Overt Camera Initiative Announced to Boost Public Safety in Huntington and Entire County
Business & Finance, Tech & Science, Local News, Crime
By Long Island News & PR
Published: July 13 2017
Legislator Spencer: "Our goal announcing this camera program today is to put criminals on notice: don't come here."
Suffolk County Legislator William R. Spencer, M.D. and Police Commissioner Timothy D. Sini announced a new initiative to install overt surveillance video cameras throughout the seven SCPD precincts.
Photo by: Suffolk County Police Department
Greenlawn, NY - July 13, 2017 - Suffolk County Legislator William R. Spencer, M.D. and Police Commissioner Timothy D. Sini gathered with civic leaders and community members at the intersection of Rockne Street and Broadway in Greenlawn on Monday to announce the implementation of a new Suffolk County Police Department initiative to install overt surveillance video cameras throughout the seven precincts. The 13 state-of-the-art cameras have been strategically placed in locations that are known to be problematic and is another tool that will help officers fight crime and better protect area residents.
“Our goal announcing this camera program today is to put criminals on notice: don't come here," stated Legislator Spencer. “This technology will help deter crime and assist our police officers in making our communities safer.”
The highly visible video cameras, marked with SCPD emblems, can be mounted and moved as needed within each precinct. Currently there are two overt cameras installed in the 2nd Precinct, one at the intersection of Rockne Street and Broadway in Greenlawn, and another on Lowndes Avenue and Tower Street in Huntington Station. Images from the full-color, full motion cameras that pan, tilt and zoom (PTZ) can be accessed remotely through a secured system by SCPD officials and precinct patrol officers via computer, sector car, or phone.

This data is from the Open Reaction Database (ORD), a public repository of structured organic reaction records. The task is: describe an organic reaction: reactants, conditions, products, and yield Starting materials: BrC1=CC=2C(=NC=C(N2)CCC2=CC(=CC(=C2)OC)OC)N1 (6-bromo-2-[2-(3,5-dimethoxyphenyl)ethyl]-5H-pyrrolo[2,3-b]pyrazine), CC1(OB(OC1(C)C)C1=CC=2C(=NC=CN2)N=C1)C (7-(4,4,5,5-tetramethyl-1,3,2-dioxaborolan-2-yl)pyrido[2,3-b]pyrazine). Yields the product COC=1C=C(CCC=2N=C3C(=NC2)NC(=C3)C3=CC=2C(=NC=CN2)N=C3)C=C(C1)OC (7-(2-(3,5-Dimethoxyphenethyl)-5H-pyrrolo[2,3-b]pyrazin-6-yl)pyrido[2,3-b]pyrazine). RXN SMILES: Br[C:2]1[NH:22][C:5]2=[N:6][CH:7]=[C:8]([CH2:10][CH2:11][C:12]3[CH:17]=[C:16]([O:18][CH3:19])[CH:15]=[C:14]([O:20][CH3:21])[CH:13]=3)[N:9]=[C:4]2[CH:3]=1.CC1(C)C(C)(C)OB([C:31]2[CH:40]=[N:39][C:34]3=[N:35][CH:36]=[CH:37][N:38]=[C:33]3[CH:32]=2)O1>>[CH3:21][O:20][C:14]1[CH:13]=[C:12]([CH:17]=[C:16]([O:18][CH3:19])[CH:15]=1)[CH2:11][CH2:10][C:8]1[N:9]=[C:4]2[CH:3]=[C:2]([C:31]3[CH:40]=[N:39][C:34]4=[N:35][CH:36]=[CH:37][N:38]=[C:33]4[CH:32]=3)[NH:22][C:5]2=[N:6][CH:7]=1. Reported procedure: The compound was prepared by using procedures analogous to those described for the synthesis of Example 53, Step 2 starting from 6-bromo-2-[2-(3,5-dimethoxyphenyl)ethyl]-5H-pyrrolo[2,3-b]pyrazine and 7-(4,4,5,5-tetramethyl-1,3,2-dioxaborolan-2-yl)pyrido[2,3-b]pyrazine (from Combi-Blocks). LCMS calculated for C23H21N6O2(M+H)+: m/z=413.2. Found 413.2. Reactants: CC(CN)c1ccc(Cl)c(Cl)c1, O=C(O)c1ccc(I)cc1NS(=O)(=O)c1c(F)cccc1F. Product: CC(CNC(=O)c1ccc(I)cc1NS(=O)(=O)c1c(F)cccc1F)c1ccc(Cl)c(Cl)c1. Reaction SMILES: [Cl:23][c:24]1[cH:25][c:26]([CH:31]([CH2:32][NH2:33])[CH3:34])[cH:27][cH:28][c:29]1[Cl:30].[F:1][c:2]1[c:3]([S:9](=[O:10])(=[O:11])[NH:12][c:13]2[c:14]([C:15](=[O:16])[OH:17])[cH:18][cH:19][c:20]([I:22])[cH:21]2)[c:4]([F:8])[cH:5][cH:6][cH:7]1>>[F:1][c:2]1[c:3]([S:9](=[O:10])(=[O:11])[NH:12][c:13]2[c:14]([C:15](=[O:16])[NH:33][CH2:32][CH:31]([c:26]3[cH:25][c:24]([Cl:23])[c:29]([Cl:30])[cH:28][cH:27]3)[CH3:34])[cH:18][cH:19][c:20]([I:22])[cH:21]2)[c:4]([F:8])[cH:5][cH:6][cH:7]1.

“We can take these cameras and we can move them wherever we want; and how are we going to determine where they go? Of course, based on crime statistics and based on community feedback,” said Commissioner Sini. “The message here is think twice before doing something illegal; think twice before doing something that erodes the quality of life for our residents, because we are watching.”
The equipment was purchased with $130,000 from a program funded by SCPD asset forfeiture resources, requiring no tax-dollars to be utilized. Officials are hopeful that the cameras used in conjunction with other crime fighting efforts will serve as a deterrent, in turn reducing criminal activity and bringing some peace to area residents. The local business owners within close proximity of the cameras welcomed the added security.